As an initial matter, the concerns at issue in Booker do not apply in an 18 U.S.C. § 3582(c)(2) proceeding. Quoting Apprendi v. New Jersey, Booker noted that any “fact that increases the penalty for a crime beyond the prescribed statutory maximum must be submitted to a jury, and proved beyond a reasonable doubt”. Section 3582(c)(2) proceedings do not, of course, involve sentence increases. “[T]he limits § 3582(c)(2) and U.S.S.G. § 1B1.10 impose on the extent of reductions are, at most, the equivalent of mandatory minimum sentences, which the Sixth Amendment permits within an otherwise-authorized sentencing range”.

Furthermore, reductions under 18 U.S.C. § 3582(c)(2) are not mandatory; this section merely gives the district court discretion to reduce a sentence under limited circumstances. By referencing the guidelines, the Sentencing Commission has not reimposed a mandatory guidelines regime; rather, the guidelines serve merely as a limit on the extent to which a sentence may be reduced subsequent to its having been imposed previously. (Of course, in the absence of 18 U.S.C. § 3582(c)(2), a sentence based on a subsequentlyamended guideline could not be reduced to any extent.)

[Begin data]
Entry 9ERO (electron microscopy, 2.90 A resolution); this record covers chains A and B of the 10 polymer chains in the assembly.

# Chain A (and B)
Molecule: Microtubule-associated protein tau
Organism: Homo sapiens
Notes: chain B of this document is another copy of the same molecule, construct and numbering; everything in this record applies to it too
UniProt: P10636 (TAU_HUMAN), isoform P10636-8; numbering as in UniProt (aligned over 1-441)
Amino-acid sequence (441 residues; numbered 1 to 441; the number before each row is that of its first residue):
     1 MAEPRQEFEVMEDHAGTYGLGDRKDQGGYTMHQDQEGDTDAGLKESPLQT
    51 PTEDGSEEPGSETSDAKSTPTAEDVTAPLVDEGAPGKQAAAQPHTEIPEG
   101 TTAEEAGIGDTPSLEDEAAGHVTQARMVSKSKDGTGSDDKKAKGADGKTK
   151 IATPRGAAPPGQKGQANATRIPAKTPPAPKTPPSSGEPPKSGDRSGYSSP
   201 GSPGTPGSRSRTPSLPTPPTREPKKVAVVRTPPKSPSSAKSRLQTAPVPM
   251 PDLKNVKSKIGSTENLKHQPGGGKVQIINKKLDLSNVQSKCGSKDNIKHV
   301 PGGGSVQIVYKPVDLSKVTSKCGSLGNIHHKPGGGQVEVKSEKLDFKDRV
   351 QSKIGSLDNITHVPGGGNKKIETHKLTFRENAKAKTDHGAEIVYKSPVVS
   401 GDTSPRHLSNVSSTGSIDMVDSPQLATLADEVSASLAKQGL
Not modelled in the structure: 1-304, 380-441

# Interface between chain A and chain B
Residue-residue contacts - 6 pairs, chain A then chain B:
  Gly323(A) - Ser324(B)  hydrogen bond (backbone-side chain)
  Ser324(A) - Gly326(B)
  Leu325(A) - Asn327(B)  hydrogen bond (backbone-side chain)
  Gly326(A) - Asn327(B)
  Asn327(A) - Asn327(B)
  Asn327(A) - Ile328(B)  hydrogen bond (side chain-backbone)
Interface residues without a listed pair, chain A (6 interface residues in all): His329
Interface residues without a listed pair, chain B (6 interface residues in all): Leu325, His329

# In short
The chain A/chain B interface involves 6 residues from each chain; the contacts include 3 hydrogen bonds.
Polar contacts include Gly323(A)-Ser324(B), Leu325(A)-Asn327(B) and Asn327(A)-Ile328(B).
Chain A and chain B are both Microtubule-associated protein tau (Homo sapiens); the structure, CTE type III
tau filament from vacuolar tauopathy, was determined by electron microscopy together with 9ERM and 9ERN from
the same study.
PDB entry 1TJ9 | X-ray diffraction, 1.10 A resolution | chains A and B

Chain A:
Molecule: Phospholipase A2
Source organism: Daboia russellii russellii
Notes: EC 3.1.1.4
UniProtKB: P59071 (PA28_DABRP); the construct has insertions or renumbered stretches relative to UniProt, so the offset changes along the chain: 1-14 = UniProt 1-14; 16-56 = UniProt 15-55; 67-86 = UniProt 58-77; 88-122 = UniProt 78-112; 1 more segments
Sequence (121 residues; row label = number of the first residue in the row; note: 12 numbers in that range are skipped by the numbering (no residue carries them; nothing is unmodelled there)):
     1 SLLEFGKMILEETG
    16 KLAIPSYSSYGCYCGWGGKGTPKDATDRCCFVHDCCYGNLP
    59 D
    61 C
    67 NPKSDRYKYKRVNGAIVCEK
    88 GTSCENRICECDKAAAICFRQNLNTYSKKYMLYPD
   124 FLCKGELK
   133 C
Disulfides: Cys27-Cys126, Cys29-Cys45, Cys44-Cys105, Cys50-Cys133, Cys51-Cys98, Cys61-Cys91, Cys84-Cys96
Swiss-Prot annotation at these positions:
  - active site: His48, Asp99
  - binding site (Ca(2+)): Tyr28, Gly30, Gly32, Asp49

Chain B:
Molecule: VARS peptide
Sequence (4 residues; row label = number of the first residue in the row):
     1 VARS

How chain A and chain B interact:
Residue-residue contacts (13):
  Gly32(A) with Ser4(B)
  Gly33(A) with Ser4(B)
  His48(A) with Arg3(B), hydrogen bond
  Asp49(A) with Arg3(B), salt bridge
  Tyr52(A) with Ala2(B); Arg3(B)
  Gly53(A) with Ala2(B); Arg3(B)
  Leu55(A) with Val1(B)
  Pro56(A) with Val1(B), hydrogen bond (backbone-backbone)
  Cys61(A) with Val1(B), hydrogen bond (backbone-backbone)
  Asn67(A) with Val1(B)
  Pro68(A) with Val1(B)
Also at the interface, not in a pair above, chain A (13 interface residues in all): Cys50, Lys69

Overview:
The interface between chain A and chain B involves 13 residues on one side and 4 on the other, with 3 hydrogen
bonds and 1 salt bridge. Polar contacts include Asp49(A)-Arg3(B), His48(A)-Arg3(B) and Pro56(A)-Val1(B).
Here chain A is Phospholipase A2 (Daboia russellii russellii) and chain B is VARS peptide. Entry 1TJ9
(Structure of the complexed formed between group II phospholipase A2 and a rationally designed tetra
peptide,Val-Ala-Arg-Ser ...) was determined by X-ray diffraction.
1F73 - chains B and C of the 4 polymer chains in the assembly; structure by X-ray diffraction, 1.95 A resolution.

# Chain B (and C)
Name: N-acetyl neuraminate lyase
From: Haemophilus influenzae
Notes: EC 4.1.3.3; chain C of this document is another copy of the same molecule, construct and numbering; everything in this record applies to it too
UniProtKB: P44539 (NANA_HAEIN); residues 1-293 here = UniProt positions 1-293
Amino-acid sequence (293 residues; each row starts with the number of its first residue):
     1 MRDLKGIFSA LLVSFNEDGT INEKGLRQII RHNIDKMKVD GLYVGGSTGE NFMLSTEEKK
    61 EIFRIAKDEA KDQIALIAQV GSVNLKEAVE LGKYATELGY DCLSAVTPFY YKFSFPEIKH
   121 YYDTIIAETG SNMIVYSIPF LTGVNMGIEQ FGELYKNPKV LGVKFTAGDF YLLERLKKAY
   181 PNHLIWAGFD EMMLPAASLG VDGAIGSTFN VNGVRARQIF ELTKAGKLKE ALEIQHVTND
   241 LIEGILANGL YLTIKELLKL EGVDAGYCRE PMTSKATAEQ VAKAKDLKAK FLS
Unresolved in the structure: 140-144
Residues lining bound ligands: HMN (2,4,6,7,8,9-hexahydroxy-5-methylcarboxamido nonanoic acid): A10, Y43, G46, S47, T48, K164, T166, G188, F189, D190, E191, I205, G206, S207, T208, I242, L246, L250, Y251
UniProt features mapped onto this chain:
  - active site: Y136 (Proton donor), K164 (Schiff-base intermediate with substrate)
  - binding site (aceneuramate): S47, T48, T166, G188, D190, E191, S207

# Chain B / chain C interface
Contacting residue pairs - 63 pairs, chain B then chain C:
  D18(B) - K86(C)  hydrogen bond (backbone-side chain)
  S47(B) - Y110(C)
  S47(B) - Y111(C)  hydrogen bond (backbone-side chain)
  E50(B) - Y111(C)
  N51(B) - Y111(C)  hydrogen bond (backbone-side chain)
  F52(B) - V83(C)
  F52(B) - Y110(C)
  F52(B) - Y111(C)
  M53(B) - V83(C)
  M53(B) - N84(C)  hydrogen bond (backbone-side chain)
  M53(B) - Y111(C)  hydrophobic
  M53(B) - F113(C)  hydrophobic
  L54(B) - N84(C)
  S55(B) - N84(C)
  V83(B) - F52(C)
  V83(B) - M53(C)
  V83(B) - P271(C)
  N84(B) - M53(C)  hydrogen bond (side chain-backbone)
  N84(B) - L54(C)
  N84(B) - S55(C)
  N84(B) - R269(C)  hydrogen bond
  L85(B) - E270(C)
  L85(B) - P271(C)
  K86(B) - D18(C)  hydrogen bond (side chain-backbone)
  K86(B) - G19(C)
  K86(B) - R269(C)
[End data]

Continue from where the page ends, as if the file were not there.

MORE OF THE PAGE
As the Eighth Circuit noted in Starks, “[i]n § 3582(c), Congress sought to limit the authority of a district court to modify a term of imprisonment”, by requiring any reduction to be consistent with policy statements issued by the Sentencing Commission. Accordingly, “[a]lthough the guidelines must be treated as advisory in an original sentencing proceeding, neither the Sixth Amendment nor Booker prevents Congress from incorporating a guideline provision as a means of defining and limiting a district court’s authority to reduce a sentence under § 3582(c)”.
(some citation clutter omitted). Shorter, glib version: the Guidelines are advisory, except when they're not.